Mechanical Pterodactyl Strike Up A Match Interview

Mechanical Pterodactyl is the creation of Melbourne-based multi-instrumentalist/producer Yen Nguyen.

Nguyen brings eclectic sounds and production techniques together to make unique and layered compositions that he releases under the moniker 'Mechanical Pterodactyl'. His latest single 'Strike Up A Match' is testament to his unique approach, piecing together electronic and acoustic instruments, and drawing influence from the likes of Bon Iver, Frank Ocean and James Blake.

'Strike Up A Match' is the first single from Mechanical Pterodactyl's second full-length album Timelapse, which was written and produced all by Nguyen over a period of seven years!

All of the guitar, bass, synth, keys, and drum parts that feature in the song were played by Nguyen and recorded one at a time. However, the song is not a solo effort entirely as it does feature long time collaborator Jenny Lee and her elegant alto voice. Lee's vocals are soft and enchanting and the perfect element to weave rich and haunting harmonies around Nguyen's baritone. The two voices act like two devils on the shoulders of the song's protagonist; "Gotta make a decision, there's no time for precision".

Underneath the ethereal vocals growls an insistent synth bass fuelled on by the pulse of dual drum kits. The song culminates as a string quartet emerges over layers of guitar, Rhodes piano, and synths as Lee's voice proclaims "I'd have made it out the door, if I had somewhere to go".

"It's the feeling of being stuck in a loop, of playing out the same routine from week to week. Strike Up a Match is a song about snapping out of it." - Yen Nguyen (multi-instrumentalist/producer)

Stream here:

Interview with Yen Nguyen

Question: How would you describe your music?

Yen Nguyen: It's evolved over time. Our sound is a little bit trip-hop a little bit alt-rock and the songs are quite layered in terms of arrangement and production. Instrumentally I like to mix acoustic and electronic instruments, so using drum machines and synthesizers as well as drum kits, guitars, keys and vocals.

Question: Which is your favourite song to perform live and why?

Yen Nguyen: There's a song from the new album called "I'll wait" that I play solo with a loop pedal which is scary because if you mess up a part it can ruin the whole thing. I'm layering up my voice, a synthesizer and a drum machine to build this really big sound and when it all comes together it's really exciting.

Question: If you could have anyone, in the world, attend a show, who would it be?

Yen Nguyen: Jacinda Ardern, and the show would be for her inauguration as Australia's new head of state.

Question: Do you prefer performing live or recording?

Yen Nguyen: I work as a producer so recording is a big part of the musical process for me. To me recording is about capturing the quintessential performance of a song and that's really exciting. As a producer I'm always interested in taking a song to its maximum potential. That can be about bringing out the best performances from the musicians, adding or changing arrangements, or it can be about the choices you make in capturing those instruments, whether you record in a church hall or a bedroom for example.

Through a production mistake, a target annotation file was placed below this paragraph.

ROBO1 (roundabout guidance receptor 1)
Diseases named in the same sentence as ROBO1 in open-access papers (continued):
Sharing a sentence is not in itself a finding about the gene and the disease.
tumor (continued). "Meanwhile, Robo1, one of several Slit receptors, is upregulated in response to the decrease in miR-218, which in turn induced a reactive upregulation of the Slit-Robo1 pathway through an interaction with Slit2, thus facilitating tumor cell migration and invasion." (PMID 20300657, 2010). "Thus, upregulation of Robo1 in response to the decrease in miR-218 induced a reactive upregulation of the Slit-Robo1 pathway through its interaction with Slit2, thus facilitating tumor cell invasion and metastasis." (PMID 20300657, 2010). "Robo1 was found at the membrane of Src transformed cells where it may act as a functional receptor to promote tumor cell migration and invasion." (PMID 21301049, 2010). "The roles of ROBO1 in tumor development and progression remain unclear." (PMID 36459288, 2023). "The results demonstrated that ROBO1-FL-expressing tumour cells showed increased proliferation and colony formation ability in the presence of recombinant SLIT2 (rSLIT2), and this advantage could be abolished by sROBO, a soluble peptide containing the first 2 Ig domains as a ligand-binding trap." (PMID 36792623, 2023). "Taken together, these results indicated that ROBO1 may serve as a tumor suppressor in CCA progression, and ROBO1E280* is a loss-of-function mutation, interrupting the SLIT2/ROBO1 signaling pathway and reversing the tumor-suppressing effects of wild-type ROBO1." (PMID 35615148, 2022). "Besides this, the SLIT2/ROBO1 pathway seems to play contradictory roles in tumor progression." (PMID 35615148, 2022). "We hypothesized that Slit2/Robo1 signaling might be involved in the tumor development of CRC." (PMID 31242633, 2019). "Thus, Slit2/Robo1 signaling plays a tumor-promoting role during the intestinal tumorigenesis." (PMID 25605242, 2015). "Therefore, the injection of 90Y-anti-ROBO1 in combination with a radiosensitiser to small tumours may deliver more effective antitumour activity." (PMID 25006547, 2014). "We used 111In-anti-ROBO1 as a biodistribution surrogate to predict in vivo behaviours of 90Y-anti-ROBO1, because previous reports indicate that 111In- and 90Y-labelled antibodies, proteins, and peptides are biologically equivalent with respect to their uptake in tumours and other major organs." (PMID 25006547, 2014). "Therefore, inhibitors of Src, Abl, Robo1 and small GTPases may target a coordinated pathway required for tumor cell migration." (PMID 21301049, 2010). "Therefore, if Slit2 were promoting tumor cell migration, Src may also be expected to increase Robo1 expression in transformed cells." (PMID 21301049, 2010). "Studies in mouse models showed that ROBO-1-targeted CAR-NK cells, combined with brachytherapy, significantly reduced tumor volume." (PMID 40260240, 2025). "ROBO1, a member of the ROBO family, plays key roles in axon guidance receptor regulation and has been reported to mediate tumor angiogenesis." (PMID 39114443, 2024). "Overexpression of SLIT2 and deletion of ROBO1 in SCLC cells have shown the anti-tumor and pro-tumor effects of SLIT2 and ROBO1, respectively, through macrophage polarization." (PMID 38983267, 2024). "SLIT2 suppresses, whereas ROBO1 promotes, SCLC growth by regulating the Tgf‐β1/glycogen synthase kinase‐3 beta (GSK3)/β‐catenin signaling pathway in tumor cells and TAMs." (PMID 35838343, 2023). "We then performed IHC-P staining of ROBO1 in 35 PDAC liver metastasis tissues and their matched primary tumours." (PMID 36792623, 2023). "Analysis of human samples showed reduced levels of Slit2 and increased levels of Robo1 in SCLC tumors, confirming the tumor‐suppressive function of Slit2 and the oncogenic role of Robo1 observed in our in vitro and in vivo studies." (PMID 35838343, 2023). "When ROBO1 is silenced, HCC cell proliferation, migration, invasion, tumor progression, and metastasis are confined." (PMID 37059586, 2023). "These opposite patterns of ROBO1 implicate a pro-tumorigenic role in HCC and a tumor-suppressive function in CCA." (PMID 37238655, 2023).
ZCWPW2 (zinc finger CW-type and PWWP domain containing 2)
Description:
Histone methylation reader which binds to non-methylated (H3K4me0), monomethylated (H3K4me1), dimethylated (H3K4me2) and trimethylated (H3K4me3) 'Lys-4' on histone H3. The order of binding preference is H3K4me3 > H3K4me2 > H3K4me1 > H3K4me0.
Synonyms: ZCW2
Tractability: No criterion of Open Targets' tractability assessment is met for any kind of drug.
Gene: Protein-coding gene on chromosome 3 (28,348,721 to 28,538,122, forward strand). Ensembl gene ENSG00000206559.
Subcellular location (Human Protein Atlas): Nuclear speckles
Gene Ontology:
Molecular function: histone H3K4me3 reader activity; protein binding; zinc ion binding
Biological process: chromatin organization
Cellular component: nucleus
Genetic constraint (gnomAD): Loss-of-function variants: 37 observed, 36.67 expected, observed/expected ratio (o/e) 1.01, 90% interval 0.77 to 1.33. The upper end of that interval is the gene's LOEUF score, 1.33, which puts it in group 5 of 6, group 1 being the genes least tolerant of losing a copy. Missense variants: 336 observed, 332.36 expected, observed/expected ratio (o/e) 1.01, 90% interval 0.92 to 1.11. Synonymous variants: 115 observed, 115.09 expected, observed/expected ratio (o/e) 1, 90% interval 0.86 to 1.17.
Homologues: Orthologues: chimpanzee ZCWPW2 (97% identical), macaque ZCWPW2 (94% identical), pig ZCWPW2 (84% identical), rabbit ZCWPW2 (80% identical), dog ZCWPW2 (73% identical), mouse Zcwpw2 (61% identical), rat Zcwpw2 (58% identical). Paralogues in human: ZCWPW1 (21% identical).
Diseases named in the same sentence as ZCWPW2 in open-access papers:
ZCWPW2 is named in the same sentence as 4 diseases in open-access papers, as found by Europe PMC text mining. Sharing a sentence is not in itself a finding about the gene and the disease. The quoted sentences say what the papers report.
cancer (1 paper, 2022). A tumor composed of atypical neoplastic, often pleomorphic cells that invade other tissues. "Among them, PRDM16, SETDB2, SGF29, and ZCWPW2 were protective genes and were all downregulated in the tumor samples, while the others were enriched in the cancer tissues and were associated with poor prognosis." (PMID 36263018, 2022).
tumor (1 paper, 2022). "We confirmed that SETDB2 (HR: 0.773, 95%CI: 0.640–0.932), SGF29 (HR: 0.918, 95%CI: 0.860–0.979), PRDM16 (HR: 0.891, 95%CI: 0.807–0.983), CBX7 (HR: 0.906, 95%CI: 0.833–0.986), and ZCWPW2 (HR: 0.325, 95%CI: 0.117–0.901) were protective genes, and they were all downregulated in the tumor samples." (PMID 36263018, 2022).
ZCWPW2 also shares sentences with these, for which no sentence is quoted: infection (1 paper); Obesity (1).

Question: What is the story behind the name?

Yen Nguyen: I like near-rhymes and I like band names that conjure up some kind of imagery. I picture a Mechanical Pterodactyl being something like DaVinci's flying machines made of canvas and wood.

Question: What motivates you most when writing music?

Yen Nguyen: It can come from a number of places. Sometimes it's a melody you start humming to yourself, sometimes it's a feeling you need to express. Sometimes you hear another piece of music and you think "I want to write something like that". Usually it's a combination of all of those things.

Which music/artists are you currently listening to?

Yen Nguyen: I've just started listening to Nakhane who is amazing. I've also been listening to the new James Blake.

Question: What or who was your inspiration to go into the music industry?

Yen Nguyen: I don't remember a specific moment of inspiration. I started playing music when I was young and I wanted to play from when I was younger.

Question: If you could collaborate with another artist, who would it be?

Yen Nguyen: I'd probably say Justin Vernon. I loved the production on the last Bon Iver album in particular. Lots of dirty lo-fi sounds mixed with some really lush arrangements.

Question: What's a typical day like?

Yen Nguyen: I work a day job in publishing and I come home to my partner and our cat. It's difficult to make an income from music but you do it because you love it and it is part of who you are.

Question: What has been your favourite part of becoming a music artist?

Yen Nguyen: My favourite part has always been creating albums. It doesn't matter if it's my own songs or an artist I'm working with.

Question: Can you share your socials?

Yen Nguyen:

Interview by Brooke Hunter


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